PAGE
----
While epilepsy can be physically taxing, it can also take an emotional toll on a person, Christy says. She calls epilepsy “a lonely disease” that impacts not just her but everyone within her sphere, including her family and even her friends.

“I’m not the only one who’s living with this; James is living with it, too, and he’s not only afraid for me, but he’s also responsible for taking care of me. If something happens to me, he’ll have to deal with the emotional fallout that will come with thinking he didn’t do what he should have done. Epilepsy can be very mentally and emotionally challenging to everyone it touches.”

James nods in agreement and weighs his words for several seconds before adding them to what his wife said.

“I thank God when Christy texts me when I’m at work in the morning. When you’re married, you picture yourself and your spouse growing old together and sitting on the porch when you’re both 85. But I don’t see that with Christy. I can’t. I’ve never said this to anyone – including Christy – but it’s been in my head for several years.”

Something else has been on James’ mind, too: The time Christy’s neurologist, Dr. Jerzy Szaflarski at UAB Hospital in Birmingham, Alabama, encouraged her to live her life in spite of her epilepsy.

“Because of his encouragement, we’re trying to appreciate life more,” he says.

Meanwhile, Christy has placed epilepsy’s grimmest threat in mental box she rarely opens.

“I try to not think about how each seizure could end my life,” she says. “I’ve put that thought away and accepted that this is my life – this is a part of who I am. I don’t spend all of my time thinking of epilepsy as dangerous.”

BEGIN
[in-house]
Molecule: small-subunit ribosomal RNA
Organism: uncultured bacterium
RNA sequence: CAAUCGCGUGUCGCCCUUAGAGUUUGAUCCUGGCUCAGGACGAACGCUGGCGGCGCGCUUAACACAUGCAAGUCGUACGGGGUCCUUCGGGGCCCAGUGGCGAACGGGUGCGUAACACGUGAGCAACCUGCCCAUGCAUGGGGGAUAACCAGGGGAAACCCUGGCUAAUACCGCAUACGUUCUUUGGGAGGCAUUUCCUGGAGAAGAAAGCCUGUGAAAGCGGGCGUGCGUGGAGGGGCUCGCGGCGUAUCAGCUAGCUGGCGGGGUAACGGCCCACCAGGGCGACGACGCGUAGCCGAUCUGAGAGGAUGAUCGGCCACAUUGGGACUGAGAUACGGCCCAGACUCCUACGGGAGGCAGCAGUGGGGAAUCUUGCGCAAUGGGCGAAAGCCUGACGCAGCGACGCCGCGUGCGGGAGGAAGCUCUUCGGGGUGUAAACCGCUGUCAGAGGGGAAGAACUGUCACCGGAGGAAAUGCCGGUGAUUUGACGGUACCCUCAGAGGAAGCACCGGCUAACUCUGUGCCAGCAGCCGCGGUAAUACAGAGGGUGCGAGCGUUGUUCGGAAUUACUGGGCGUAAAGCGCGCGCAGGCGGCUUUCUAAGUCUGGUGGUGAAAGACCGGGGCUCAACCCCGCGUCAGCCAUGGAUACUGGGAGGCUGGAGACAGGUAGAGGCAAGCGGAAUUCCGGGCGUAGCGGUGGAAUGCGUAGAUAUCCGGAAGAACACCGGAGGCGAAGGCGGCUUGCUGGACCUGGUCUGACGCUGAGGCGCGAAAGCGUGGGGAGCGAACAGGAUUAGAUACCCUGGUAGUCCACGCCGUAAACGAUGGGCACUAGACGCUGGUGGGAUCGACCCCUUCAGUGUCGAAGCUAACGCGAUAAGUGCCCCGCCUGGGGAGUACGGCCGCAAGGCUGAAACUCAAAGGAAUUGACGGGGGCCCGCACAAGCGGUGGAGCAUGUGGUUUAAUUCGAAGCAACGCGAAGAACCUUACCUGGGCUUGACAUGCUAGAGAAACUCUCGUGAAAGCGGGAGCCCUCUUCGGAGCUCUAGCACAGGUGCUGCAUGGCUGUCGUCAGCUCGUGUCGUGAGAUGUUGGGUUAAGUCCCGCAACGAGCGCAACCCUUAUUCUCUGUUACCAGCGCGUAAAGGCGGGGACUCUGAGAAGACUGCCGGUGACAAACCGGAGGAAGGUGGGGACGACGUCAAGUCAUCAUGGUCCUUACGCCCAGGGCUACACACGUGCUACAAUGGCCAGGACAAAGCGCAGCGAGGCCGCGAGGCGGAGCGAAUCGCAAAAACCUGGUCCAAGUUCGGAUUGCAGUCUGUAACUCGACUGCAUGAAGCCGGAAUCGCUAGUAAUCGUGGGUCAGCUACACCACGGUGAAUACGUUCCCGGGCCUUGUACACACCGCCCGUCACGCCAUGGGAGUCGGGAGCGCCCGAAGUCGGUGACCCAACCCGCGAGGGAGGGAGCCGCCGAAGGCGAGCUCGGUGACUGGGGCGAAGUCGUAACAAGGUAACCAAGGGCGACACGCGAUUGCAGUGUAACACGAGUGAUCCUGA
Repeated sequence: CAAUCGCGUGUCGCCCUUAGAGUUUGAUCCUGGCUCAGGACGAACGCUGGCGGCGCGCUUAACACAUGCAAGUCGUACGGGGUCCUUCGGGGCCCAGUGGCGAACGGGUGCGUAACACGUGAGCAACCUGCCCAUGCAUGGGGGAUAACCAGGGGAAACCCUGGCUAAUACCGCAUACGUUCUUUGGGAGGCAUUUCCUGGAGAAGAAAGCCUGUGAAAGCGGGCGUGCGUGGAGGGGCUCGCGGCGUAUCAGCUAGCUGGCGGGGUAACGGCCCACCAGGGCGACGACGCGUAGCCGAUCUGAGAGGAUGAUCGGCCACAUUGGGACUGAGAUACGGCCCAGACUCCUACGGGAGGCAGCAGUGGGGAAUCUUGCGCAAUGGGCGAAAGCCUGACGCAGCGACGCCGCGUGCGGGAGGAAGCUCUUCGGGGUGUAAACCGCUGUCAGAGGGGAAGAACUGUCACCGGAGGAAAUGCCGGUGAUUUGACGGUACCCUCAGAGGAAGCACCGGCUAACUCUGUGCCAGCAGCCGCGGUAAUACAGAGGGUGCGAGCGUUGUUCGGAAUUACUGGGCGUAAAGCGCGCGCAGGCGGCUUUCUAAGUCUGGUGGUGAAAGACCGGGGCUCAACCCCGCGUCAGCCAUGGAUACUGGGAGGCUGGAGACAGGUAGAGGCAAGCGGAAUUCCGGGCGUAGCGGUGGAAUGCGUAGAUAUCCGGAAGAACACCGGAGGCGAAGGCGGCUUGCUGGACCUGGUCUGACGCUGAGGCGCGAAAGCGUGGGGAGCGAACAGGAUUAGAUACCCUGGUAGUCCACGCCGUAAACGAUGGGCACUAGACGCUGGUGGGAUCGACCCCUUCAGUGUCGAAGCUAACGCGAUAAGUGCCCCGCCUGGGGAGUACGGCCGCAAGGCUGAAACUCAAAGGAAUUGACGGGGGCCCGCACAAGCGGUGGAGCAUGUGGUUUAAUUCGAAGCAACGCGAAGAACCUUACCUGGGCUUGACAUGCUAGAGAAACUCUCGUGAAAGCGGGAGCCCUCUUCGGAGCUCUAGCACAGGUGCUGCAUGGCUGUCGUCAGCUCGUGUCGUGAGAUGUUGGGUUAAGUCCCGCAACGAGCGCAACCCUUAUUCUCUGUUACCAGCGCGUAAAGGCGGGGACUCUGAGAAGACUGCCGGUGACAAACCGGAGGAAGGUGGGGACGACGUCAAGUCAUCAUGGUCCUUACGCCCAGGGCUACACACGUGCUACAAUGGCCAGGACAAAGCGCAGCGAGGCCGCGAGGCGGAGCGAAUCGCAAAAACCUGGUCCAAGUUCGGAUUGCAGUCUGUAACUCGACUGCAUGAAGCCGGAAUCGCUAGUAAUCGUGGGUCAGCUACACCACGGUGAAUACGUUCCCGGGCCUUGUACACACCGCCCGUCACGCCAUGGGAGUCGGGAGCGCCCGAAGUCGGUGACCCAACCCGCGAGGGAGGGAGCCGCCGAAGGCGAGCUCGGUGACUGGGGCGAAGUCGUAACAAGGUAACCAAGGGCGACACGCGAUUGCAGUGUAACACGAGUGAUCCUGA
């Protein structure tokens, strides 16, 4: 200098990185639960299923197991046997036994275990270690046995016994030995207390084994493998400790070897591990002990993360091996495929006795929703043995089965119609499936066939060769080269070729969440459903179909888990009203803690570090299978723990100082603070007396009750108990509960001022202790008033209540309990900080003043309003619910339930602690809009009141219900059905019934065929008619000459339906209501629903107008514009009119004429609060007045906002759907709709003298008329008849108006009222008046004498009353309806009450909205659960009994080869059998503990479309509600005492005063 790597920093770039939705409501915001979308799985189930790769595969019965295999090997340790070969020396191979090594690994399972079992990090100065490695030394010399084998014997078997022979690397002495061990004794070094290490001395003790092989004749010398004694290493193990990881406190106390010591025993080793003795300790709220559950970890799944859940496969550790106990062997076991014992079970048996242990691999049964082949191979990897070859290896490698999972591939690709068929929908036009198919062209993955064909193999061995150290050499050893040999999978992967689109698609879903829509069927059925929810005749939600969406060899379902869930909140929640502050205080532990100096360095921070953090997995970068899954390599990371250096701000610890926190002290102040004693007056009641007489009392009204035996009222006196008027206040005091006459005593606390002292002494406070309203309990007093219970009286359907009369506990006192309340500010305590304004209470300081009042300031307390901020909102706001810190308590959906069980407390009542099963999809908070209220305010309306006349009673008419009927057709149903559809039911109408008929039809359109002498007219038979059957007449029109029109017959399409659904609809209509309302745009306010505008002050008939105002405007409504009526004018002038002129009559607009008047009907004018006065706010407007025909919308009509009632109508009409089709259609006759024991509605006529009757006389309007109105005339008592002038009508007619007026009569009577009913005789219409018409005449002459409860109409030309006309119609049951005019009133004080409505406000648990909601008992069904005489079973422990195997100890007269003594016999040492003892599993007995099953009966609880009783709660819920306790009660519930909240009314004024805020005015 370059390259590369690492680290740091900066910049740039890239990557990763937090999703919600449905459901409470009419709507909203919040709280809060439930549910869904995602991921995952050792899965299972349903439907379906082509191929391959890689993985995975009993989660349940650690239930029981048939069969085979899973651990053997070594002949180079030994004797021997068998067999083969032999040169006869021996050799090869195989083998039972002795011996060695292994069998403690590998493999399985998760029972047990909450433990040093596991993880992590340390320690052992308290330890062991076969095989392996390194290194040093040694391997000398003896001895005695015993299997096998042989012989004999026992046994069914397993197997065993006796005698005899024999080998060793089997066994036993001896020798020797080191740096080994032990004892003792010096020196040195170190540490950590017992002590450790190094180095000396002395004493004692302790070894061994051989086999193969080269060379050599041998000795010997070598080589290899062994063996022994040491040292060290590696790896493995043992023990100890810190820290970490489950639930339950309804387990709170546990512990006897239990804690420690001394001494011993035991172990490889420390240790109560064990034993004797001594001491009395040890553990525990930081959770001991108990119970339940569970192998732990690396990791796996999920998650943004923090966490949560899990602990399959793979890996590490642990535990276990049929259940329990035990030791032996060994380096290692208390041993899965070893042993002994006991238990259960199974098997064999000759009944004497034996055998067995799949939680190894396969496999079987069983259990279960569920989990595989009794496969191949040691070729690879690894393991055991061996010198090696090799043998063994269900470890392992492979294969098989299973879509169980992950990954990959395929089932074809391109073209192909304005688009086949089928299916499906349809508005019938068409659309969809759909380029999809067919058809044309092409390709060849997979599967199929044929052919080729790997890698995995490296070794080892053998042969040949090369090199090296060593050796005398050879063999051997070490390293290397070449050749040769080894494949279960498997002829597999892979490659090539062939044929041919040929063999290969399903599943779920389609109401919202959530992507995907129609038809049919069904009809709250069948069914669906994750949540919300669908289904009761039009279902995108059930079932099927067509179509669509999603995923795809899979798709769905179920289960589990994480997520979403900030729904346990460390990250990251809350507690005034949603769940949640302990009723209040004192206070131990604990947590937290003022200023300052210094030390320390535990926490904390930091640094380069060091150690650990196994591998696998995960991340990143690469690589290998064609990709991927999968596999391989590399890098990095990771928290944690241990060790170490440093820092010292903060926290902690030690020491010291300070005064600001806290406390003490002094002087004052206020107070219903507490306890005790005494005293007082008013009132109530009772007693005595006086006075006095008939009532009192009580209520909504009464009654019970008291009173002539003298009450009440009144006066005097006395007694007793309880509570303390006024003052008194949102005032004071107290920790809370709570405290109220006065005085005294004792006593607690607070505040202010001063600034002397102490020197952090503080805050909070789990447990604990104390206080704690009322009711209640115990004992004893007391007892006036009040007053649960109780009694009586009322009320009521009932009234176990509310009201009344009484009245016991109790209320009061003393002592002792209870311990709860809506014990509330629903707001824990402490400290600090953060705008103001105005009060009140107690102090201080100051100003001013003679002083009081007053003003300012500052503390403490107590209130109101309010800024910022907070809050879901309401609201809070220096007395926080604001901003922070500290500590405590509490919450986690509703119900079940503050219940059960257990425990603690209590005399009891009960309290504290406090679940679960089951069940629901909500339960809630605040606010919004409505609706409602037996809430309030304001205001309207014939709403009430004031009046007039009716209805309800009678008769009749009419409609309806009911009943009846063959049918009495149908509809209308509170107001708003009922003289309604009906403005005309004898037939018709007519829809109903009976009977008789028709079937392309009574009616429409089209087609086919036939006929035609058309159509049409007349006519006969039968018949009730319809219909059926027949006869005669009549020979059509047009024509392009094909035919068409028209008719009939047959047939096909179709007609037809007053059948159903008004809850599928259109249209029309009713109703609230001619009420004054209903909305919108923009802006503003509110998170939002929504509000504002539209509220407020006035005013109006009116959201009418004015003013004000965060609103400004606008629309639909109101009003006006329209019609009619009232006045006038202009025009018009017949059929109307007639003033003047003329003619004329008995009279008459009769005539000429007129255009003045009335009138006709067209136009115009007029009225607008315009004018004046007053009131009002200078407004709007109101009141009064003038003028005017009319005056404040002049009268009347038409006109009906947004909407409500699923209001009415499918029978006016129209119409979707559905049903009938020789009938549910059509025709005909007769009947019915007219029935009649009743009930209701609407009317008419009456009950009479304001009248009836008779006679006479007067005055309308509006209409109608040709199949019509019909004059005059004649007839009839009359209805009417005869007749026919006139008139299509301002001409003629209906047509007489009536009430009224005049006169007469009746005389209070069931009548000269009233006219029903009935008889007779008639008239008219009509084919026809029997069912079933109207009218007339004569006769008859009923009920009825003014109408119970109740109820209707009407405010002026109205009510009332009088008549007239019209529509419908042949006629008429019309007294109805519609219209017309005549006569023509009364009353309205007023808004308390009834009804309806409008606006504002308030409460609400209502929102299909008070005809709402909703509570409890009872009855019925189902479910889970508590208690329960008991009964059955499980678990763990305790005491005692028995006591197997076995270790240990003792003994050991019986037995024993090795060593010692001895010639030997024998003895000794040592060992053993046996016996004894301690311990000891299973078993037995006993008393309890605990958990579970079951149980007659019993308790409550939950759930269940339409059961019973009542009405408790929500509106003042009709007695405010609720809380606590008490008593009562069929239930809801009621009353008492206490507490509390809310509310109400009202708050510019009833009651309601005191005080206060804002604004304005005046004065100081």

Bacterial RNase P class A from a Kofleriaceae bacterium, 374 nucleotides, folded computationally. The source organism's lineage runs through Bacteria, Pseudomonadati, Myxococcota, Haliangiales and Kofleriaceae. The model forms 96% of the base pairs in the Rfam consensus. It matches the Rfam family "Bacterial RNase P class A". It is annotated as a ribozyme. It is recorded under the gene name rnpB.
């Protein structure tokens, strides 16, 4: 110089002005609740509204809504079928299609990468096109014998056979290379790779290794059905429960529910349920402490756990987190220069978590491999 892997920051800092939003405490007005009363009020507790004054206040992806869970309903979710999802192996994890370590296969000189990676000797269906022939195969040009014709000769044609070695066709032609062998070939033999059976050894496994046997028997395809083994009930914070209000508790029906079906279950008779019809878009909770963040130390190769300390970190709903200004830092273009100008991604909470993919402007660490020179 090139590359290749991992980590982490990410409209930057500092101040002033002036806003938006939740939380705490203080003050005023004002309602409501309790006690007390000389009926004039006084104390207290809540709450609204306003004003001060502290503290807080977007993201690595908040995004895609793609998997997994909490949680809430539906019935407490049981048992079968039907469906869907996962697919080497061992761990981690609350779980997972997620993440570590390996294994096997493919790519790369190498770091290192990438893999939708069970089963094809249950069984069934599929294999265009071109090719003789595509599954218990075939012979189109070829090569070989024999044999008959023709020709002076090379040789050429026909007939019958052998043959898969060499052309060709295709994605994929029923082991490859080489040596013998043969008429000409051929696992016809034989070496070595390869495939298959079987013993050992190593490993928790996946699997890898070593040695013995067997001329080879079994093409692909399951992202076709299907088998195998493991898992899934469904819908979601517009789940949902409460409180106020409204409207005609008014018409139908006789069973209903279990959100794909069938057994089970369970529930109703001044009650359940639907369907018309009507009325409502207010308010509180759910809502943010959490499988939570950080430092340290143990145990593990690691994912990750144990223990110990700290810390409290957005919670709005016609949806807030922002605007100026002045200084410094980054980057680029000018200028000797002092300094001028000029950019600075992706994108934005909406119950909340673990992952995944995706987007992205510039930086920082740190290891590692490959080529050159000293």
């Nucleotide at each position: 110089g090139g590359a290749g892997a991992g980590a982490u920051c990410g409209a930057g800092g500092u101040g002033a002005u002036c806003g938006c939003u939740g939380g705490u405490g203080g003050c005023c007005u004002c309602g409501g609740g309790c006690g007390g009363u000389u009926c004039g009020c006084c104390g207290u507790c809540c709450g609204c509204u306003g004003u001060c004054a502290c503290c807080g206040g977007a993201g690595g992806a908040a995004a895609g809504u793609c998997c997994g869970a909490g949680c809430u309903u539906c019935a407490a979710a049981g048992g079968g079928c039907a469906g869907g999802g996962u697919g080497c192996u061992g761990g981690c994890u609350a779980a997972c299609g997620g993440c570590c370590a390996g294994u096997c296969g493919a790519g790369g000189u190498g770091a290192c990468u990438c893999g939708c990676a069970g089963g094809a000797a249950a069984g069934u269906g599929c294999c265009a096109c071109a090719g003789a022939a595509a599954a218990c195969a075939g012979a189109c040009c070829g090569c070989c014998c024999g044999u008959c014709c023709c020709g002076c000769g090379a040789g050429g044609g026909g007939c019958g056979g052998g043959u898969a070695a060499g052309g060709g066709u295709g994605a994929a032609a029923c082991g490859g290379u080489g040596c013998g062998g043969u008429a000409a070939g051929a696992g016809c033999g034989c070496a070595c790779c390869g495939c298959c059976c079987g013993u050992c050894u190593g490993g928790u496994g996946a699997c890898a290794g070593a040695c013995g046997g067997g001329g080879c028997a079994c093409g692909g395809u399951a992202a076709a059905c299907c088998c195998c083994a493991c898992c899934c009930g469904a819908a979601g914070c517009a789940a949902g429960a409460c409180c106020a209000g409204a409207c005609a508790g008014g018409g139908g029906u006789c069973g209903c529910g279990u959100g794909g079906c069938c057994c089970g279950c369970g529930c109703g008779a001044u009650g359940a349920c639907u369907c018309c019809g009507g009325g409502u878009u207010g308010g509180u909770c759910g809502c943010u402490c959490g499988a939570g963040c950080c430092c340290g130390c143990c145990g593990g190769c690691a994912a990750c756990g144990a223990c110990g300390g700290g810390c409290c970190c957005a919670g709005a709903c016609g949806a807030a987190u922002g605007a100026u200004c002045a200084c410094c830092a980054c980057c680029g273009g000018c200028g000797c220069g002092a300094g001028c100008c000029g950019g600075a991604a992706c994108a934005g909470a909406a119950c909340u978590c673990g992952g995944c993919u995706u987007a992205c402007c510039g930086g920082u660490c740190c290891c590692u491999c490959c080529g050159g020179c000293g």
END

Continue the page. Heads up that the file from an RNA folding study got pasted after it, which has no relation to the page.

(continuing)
This optimistic stance opens Christy to activities from which she might shy away if she were habitually wringing her hands. For example, when James purchased her a pair of hiking staffs three years ago, she grabbed them and started hitting trails throughout the Chattanooga area. As she limbered up and her lungs took in the woodland air, she began to reminisce about her younger, athletic self.

“I played soccer and water skied,” she recalls. “Atari came out around the same time, but I couldn’t get into it. I liked the outdoors.”

James, who met and began dating Christy in college, didn’t know his wife in the days before her diagnosis. But he could see she was relishing their family hikes, so he suggested the thing that spurred him to buy the staffs in the first place: climbing Kilimanjaro.

After some hesitation, she warmed up to the idea.

“The last thing I want to do is pressure my wife into doing something she’s not crazy about or comfortable with,” he says. “But this trip has snowballed.”

Just like Christy, James and their children manage her epilepsy together in their daily lives, they plan to make Kilimanjaro another family affair. So, James is going, as are Lucy and Gracie.

Also joining them on the $6,000 per person excursion (not including gear, supplies and tips) will be an entourage at least a dozen strong that includes friends, a team nurse, a guide, cooks and porters. This will allow Christy and her family to focus on their epic trek up the African mountain.

To prepare, Christy and her family are tackling the longer and more difficult local trails, with the toughest to date being the grueling footpaths through Savage Gulf State Park in Beersheba Springs. Although they’re unable to train locally for the elevation changes they’ll experience as they climb Kilimanjaro, their goal is for each of them to be in optimum shape by July 10 – the day their ascent begins.

“A lot of what we’re doing to prepare involves is finding trails with a lot of hills,” explains Christy. “We’ve also camped several times as a group, which has helped us get to know each other and learn about what each of us needs to be ready to do.”